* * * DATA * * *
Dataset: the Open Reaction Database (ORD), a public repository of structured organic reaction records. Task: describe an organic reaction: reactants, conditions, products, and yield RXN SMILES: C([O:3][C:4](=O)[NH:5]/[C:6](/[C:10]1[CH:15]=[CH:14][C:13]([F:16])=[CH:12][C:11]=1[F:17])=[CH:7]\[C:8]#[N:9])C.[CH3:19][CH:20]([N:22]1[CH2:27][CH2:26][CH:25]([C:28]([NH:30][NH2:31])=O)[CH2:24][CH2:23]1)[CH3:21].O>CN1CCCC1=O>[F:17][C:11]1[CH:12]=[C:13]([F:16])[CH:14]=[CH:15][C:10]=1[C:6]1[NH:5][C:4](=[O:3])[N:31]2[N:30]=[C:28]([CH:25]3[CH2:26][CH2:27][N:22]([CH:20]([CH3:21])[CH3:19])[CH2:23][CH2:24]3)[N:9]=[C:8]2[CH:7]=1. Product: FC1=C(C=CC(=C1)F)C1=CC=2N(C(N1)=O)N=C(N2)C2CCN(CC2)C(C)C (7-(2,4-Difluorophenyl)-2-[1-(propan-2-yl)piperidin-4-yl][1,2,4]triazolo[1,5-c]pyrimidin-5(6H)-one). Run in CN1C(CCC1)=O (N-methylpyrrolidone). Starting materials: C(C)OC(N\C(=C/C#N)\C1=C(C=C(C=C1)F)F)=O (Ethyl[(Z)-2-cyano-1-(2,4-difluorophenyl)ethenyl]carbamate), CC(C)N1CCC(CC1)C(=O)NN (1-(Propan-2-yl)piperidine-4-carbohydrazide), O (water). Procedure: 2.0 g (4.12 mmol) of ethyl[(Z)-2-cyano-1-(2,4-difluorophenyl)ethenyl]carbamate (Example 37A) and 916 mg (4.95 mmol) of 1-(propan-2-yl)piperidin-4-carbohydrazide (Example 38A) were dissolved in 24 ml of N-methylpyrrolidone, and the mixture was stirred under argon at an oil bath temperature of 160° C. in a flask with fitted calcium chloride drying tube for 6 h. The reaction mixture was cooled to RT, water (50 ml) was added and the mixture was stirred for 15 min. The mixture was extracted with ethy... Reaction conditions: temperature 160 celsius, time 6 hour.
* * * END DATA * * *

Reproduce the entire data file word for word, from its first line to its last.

Dataset: the Open Reaction Database (ORD), a public repository of structured organic reaction records. Task: describe an organic reaction: reactants, conditions, products, and yield RXN SMILES: C([O:3][C:4](=O)[NH:5]/[C:6](/[C:10]1[CH:15]=[CH:14][C:13]([F:16])=[CH:12][C:11]=1[F:17])=[CH:7]\[C:8]#[N:9])C.[CH3:19][CH:20]([N:22]1[CH2:27][CH2:26][CH:25]([C:28]([NH:30][NH2:31])=O)[CH2:24][CH2:23]1)[CH3:21].O>CN1CCCC1=O>[F:17][C:11]1[CH:12]=[C:13]([F:16])[CH:14]=[CH:15][C:10]=1[C:6]1[NH:5][C:4](=[O:3])[N:31]2[N:30]=[C:28]([CH:25]3[CH2:26][CH2:27][N:22]([CH:20]([CH3:21])[CH3:19])[CH2:23][CH2:24]3)[N:9]=[C:8]2[CH:7]=1. Product: FC1=C(C=CC(=C1)F)C1=CC=2N(C(N1)=O)N=C(N2)C2CCN(CC2)C(C)C (7-(2,4-Difluorophenyl)-2-[1-(propan-2-yl)piperidin-4-yl][1,2,4]triazolo[1,5-c]pyrimidin-5(6H)-one). Run in CN1C(CCC1)=O (N-methylpyrrolidone). Starting materials: C(C)OC(N\C(=C/C#N)\C1=C(C=C(C=C1)F)F)=O (Ethyl[(Z)-2-cyano-1-(2,4-difluorophenyl)ethenyl]carbamate), CC(C)N1CCC(CC1)C(=O)NN (1-(Propan-2-yl)piperidine-4-carbohydrazide), O (water). Procedure: 2.0 g (4.12 mmol) of ethyl[(Z)-2-cyano-1-(2,4-difluorophenyl)ethenyl]carbamate (Example 37A) and 916 mg (4.95 mmol) of 1-(propan-2-yl)piperidin-4-carbohydrazide (Example 38A) were dissolved in 24 ml of N-methylpyrrolidone, and the mixture was stirred under argon at an oil bath temperature of 160° C. in a flask with fitted calcium chloride drying tube for 6 h. The reaction mixture was cooled to RT, water (50 ml) was added and the mixture was stirred for 15 min. The mixture was extracted with ethy... Reaction conditions: temperature 160 celsius, time 6 hour.